HCSEC-2021-09 - Vault’s PKI Engine CRL May Exclude Revoked But Unexpired Certificates After Tidy

Bulletin ID: HCSEC-2021-09
Affected Products / Versions: Vault and Vault Enterprise 1.5.1 and newer; fixed in 1.5.8, 1.6.4, and 1.7.1.
Publication Date: April 21, 2021

Vault and Vault Enterprise (“Vault”) PKI Secrets Engine tidy functionality may cause Vault to exclude revoked-but-unexpired certificates from the Vault CRL. This vulnerability, CVE-2021-29653, was fixed in Vault and Vault Enterprise 1.5.8, 1.6.4, and 1.7.1.

The Vault PKI Secrets Engine generates dynamic X.509 certificates, supported by Vault’s built-in authentication and authorization mechanisms. Vault provides API endpoints for certification generation and certificate revocation, among other PKI actions. Vault also exposes a certificate revocation list (CRL) that can be used to enforce certificate revocation.

The PKI Secrets Engine’s tidy endpoint allows tidying up the storage backend and/or CRL by removing certificates that have expired and are past a certain buffer period beyond their expiration time. The tidy_revoked_certs parameter, which defaults to false, can be set to true to expire all revoked and expired certificates, removing them both from the CRL and from storage.

It was discovered that a change to the tidy_revoked_certs logic, released in Vault 1.5.1, had an unintended effect of removing revoked-but-unexpired certificates from Vault’s CRL. Environments that utilize this feature may have such certificates excluded from their CRL after a tidy operation and subsequently treated as valid since they are no longer in the CRL and not yet past their NotAfter value.

The tidy_revoked_certificates logic for Vault 1.5.1 permanently removed the revoked certificates from Vault storage and, even when the update is applied, a correct CRL cannot be regenerated.

Exposure to this issue requires several conditions to be met:

  1. Use the PKI Secrets Engine provided by Vault 1.5.1 or newer.
  2. Use the PKI engine’s certificate revocation mechanism.
  3. Use and enforce the PKI engine’s certificate revocation list.
  4. Use the PKI engine’s tidy mechanism, with tidy_revoked_certs parameter set to non-default true.

Condition 1 may be investigated by obtaining the current Vault version through the web UI or the /sys/health endpoint. Conditions 2, 3, and 4 may be investigated by reviewing Vault audit or Vault supporting infrastructure (eg. load balancer) logs for usage of the certificate revocation, CRL, and tidy API endpoints (/pki/revoke, /pki/crl, and /pki/tidy).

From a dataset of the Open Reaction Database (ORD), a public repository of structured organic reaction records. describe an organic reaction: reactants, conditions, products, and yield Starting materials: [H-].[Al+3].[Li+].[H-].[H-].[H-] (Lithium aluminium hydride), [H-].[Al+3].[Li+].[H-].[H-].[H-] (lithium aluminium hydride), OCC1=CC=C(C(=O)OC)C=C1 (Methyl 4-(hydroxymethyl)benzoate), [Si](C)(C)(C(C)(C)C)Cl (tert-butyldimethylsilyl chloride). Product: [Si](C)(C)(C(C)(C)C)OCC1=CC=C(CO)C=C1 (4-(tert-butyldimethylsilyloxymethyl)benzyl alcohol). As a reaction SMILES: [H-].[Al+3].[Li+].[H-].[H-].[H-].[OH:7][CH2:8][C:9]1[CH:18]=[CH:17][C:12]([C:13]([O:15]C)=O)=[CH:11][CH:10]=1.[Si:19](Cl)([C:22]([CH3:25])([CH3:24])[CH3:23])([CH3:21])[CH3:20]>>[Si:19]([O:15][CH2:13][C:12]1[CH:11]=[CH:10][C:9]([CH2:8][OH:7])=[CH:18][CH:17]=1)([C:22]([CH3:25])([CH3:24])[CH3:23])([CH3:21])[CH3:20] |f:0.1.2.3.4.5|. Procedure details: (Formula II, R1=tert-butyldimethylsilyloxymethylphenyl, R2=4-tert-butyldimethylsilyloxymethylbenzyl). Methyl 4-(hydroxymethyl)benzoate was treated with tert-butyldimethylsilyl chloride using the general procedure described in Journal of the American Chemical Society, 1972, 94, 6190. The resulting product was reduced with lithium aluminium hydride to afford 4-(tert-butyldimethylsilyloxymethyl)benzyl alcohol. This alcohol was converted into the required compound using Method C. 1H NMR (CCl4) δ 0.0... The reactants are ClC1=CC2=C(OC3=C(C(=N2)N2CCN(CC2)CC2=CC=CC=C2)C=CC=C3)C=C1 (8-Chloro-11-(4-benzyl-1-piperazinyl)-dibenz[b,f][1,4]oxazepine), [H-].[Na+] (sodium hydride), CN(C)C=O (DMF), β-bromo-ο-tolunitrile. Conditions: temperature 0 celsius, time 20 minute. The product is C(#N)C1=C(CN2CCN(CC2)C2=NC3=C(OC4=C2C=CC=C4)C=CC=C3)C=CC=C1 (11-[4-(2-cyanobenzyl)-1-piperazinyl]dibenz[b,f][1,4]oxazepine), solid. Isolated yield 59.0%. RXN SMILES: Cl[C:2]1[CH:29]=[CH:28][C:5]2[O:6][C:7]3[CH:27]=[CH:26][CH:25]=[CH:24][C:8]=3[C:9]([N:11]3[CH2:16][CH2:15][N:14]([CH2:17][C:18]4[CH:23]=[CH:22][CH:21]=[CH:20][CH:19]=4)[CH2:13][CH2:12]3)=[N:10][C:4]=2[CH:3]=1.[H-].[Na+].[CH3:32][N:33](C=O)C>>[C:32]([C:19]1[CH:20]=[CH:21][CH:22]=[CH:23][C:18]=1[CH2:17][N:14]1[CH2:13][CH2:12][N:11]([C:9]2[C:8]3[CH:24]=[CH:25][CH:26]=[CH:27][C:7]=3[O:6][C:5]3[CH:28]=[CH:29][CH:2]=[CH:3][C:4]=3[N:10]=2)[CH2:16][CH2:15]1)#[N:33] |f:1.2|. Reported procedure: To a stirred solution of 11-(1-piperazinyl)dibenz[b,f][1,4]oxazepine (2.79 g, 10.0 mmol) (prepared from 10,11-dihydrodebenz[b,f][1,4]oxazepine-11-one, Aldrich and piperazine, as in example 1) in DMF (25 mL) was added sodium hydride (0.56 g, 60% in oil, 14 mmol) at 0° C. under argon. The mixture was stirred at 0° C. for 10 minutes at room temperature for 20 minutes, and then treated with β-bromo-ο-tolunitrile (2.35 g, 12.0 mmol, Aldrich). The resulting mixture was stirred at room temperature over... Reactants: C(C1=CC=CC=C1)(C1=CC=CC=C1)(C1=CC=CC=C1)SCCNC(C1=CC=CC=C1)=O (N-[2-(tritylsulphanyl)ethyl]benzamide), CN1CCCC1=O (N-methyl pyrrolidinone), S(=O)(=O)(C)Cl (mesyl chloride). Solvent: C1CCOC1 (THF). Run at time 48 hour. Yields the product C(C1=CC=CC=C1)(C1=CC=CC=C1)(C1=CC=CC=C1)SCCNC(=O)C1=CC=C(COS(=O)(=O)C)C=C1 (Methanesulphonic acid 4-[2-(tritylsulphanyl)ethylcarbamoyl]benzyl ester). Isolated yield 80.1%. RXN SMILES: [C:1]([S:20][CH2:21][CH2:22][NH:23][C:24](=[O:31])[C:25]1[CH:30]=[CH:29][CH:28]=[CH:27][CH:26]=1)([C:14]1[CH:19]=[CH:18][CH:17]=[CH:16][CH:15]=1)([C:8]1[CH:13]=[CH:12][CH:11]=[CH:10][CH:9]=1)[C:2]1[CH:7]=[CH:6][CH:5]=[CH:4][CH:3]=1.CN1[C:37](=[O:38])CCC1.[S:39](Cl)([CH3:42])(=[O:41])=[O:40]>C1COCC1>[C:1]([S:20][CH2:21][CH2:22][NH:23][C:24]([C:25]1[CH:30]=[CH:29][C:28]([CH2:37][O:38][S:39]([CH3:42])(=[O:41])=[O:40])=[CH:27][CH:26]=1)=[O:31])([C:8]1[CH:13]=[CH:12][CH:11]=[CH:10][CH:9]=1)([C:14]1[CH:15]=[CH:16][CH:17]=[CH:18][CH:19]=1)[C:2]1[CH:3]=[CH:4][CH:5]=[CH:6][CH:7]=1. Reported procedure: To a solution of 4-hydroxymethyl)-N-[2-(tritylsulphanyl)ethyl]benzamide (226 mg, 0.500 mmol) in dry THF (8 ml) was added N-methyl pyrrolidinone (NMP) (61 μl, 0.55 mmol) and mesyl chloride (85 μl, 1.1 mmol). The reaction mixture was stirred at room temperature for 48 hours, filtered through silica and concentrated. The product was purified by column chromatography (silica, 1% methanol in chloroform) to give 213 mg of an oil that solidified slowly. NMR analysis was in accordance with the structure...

Even with all conditions met, exposure will be environment-dependent and will vary depending on PKI design, PKI certificate use case, and certificate TTL.

Customers should review their Vault environment for the conditions noted above, evaluate the risk associated with this issue, and consider upgrading to Vault Enterprise 1.5.8 / 1.6.4 / 1.7.1 or newer. Please refer to Upgrading Vault for general guidance and version-specific upgrade notes.

Customers for whom the four conditions noted above are true should consider exposure in the context of their environment and PKI design. For example, if all conditions above have been met in an environment where long-lived certificates have been issued and subsequently revoked, and the exclusion of these certificates from the CRL presents unacceptable risk, then it may be necessary to rotate root and/or intermediate CAs to force invalidation of those certificates.

More generally, customers using the PKI secrets engine should consider the lifetime of certificates being issued. By keeping TTLs relatively short, revocations are less likely to be needed, keeping CRLs short and helping the secrets engine scale to large workloads. The Vault documentation contains guidance on this topic.

This issue was identified by an external party who reported it to HashiCorp.

We deeply appreciate any effort to discover and disclose security vulnerabilities responsibly. For information about security at HashiCorp and the reporting of security vulnerabilities, please see https://hashicorp.com/security.